Judge Alex Kozinski Website
Conventional wisdom has it that the Thomas confirmation hearings were an unmitigated fiasco, a low point in American politics. I'm not so sure. Any event that so rivets the attention of the American people to the operation of their government should not be dismissed lightly. Painful though they were for many of the participants, the hearings provided the most important civics lesson many of us will ever have.
One very significant fact the public will have learned from the hearings is that it's extremely difficult to piece together exactly what happened at some point in the past. This is a problem in almost every case, civil or criminal. We have no time machines, so we must reconstruct events based on circumstantial evidence and the testimony of witnesses.
But witnesses, generally believed to provide the most reliable evidence, in fact are highly unreliable. They filter events through the lenses of their biases, perceptions and perspectives; they forget; they embroider; they lie. Perhaps most dangerous is the witness who is firmly convinced of something that just didn't happen: Imagination insidiously fills in gaps of memory so the witness is able to tell a vivid, detailed and convincing story, but one bearing little relationship to reality.
This is why we conduct trials according to strict procedural rules. Skillful direct and cross-examination, and such apparently distasteful tactics as impugning the character of witnesses, are absolutely essential in helping sort fact from fiction, truth from falsehood. The drama that unfolded in living rooms and offices across the country last week was not unlike what happens in our courtrooms every day. The stakes, at least for the individual accused of a serious crime, are often far greater. Frequently the evidence will be no more clear-cut, and many years in prison or even a death sentence may hang in the balance.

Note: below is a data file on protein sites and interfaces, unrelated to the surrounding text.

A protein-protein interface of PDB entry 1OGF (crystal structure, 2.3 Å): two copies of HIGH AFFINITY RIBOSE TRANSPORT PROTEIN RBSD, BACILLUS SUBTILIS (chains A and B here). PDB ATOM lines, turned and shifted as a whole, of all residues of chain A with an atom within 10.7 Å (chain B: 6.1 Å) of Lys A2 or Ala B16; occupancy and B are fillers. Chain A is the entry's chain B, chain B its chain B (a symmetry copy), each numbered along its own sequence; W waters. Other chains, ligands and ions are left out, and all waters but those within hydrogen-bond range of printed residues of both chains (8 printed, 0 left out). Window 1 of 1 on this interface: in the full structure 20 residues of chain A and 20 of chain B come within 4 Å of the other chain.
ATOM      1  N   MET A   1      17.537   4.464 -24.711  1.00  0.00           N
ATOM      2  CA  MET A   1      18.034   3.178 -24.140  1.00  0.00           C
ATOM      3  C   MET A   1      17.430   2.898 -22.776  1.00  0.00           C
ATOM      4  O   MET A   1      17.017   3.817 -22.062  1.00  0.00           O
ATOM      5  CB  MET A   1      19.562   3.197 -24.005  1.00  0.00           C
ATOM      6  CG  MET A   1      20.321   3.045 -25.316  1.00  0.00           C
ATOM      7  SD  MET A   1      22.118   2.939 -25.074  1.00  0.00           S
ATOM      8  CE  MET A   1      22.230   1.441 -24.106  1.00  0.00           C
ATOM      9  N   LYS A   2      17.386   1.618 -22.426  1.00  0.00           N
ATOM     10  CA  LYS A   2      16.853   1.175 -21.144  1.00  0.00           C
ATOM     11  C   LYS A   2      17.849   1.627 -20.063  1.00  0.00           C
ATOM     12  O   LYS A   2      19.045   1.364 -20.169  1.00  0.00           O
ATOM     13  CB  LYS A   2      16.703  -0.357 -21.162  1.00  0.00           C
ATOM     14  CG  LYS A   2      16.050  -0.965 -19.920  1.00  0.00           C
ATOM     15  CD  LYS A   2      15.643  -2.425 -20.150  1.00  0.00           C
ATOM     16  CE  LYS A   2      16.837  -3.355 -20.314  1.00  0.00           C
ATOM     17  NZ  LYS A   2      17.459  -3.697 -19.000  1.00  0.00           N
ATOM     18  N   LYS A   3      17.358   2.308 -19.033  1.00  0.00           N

Whether Prof. Anita Hill's charges against Judge Clarence Thomas should have been aired in public, as they were, is questionable. But once we had a public spectacle, many of the participants acquitted themselves well. Indeed, the public was treated to virtuoso performances by a number of skilled trial lawyers.
Sens. Orrin Hatch (R., Utah) and Arlen Specter (R., Pa.) in particular were an awesome duo. Sen. Hatch, with his strategically timed interruptions, helped assure procedural fairness and gave friendly witnesses a respite and a chance to reflect. Sen. Specter methodically whittled away at adverse witnesses with piercing questions delivered in a highly professional, understated tone.
Also very impressive was Chairman Joseph Biden (D., Del.), who had the unenviable task of maintaining order during these emotionally charged and politically sensitive proceedings, while reconciling the triangular tensions between giving everyone a say, avoiding unnecessary character slurs and ending the proceedings before everyone forgot why they were there. Mr. Biden handled a number of close calls with fairness and poise; that just about everyone had a bone to pick with one or another of his rulings is a tribute to his handling of a very difficult situation.
If there is one thing we learned from the Thomas hearings, it's that process does count. In Judge Thomas's case the process worked to his advantage. The American people sat and watched, and when the day was done concluded that whatever they believed may have happened 10 years ago did not merit derailing Judge Thomas's appointment yesterday.
At the same time, many who in earlier hearings had seen Judge Thomas as cautious and reserved got a good look at Justice Thomas -- a man of sharp intellect and powerful determination. In the end, not everyone was pleased with the outcome and we may never know exactly what if anything happened between Clarence Thomas and Anita Hill. But we learned a great deal about the fabric of the man who will serve for the next two generations on the Supreme Court of the United States. Can that be all bad?Mr. Kozinski is a judge on the U.S. Court of Appeals for the Ninth Circuit, in California.